Considering McAlister: Tax Basis for Life Tenant?        

§1001(e) – Where life tenant sells his life interest the tax basis for the life interest is zero – unless the remainderman sells at the same time, in which situation the income tax basis is proportionately allocated.  However: capital gains treatment then to the selling life tenant.

Under “uniform basis” rules the original basis is allocated between (1) the life interest and (2) the remainder interest. Tax basis gradually shifted from life tenant, based on life expectancy tables.

Carved Out Oil Payments
P.G. Lake                p.1171

Corporation has a 7/8ths working interest in two oil and gas leases.  Corp. assigns a $600,000 oil payment (plus a 3% interest payment) to its president/creditor to pay a debt owed to him.

Cf., Old Colony  - payment deflection to IRS.

Corp. reported this transfer as a sale of property producing a $600,000 LTCG.

5th Circuit held: Assignment was a sale of a capital asset, i.e., an “interest in land” under local law. Right result?      See next slide.

Carved Out Oil Payments
P.G. Lake, continued

Supreme Court holds: 

Substance of the transaction is that the proceeds received were ordinary income (but, then subject to an oil/gas depletion deduction).

Consideration was paid for the right to receive future income.

Objective in this decision:  Prevent conversion of ordinary income into capital gain.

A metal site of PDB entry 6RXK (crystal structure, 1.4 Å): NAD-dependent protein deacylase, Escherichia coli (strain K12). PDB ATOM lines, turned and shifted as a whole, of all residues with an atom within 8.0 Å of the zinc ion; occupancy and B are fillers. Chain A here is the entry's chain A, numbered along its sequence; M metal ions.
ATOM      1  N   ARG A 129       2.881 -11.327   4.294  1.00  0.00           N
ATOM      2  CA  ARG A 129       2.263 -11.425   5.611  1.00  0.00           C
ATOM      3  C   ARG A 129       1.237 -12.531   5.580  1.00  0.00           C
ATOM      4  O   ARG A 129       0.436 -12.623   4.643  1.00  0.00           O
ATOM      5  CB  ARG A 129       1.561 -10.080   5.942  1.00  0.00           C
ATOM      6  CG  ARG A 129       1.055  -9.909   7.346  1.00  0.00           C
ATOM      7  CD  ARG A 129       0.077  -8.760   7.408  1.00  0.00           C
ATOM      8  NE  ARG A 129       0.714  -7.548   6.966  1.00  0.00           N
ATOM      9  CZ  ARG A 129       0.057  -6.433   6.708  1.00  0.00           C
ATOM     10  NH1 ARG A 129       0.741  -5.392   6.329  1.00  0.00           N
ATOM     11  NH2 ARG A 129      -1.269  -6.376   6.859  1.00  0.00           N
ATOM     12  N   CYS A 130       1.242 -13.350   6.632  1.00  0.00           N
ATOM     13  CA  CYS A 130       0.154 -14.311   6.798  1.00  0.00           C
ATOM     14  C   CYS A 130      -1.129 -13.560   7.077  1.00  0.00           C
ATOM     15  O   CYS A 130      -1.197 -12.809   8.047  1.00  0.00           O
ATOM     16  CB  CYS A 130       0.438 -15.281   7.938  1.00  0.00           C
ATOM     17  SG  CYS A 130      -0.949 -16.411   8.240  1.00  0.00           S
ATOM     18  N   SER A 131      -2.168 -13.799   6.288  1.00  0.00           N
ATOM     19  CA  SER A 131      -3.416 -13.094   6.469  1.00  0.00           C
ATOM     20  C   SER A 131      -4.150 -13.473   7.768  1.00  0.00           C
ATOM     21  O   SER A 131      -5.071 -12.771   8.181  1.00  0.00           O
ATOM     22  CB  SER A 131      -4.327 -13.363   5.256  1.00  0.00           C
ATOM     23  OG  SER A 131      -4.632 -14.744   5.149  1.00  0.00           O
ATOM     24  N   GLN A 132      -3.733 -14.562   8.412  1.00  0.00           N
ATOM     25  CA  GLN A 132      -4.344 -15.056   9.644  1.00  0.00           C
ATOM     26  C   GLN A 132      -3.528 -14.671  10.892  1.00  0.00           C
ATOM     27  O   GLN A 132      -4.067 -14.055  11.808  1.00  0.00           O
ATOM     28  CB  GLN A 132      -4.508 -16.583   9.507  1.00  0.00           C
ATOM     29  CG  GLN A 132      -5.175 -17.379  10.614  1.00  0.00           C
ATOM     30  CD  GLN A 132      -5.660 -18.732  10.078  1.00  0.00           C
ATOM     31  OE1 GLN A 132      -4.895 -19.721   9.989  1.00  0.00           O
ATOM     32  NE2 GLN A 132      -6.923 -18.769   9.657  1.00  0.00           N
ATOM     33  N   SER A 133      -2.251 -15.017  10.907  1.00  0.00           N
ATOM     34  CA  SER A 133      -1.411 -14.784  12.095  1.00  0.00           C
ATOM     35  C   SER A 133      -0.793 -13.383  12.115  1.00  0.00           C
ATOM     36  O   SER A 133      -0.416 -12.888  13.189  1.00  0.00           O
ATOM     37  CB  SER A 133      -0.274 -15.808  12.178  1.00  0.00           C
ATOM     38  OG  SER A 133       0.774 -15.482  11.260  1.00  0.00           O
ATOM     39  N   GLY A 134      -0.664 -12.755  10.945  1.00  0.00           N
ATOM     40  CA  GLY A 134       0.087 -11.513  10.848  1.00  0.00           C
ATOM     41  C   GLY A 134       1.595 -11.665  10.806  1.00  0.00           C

See next slide.

Oil Payments & Code §636                       p.1180

§636(a) – “carved-out production payment” – treated as a mortgage loan on the property (i.e., a payment periodically made by oil producer is made to the production payment holder on behalf of the seller).  This is not an economic interest to the recipient under a production payment, but to the “seller” (who gets the depletion deduction).  Taxed periodically when the royalty payments are actually made.

Oil Payments
& Code §636(b)     p.1180

ABC transactions:  Seller of oil property to a purchaser of property for FMV, but after reserving an oil payment (plus interest) which is paid from portion of net income from the lease.

§636(b) – Production payment is treated as a purchase money mortgage and as not qualifying as an economic interest in the mineral property.

Carter case             p.1181
Income Stream Payments

Corporation liquidates and distributes brokerage (commission) contracts having unascertainable value.   The liquidation event produces capital gain to the shareholder.

Taxpayer receives amounts under the contract & IRS says ordinary income treatment.

Remembering Burnet v. Logan re open transaction treatment:  Corporate liquidation was ongoing – (1) capital amounts were received and (2) on a deferred basis. 

Brown case            p.1185
Bootstrap sale

Taxpayer sells corporate stock to charitable organization –for $5,000 down and balance paid in ten years from profit of corporation.

Assets then leased back to an operating company controlled by the seller of the stock.

Operating company pays profits to charity as deductible rent.

Charity then pays (part of) rent to taxpayer as purchase price for the stock.


Brown case            p.1185
Bootstrap sale, cont.

Was the sale “real” for tax purposes?

The risks of the business remained with the seller.

Sup. Ct. holds sale to be complete and amounts received produce capital gain.

Note:  Buyer was tax-exempt and therefore no corporate tax liability.

Subsequent:  §514 enacted, re unrelated income to charity from debt-financed property treated as ordinary business income.


Chapter 21

Chapter 21

Chapter 21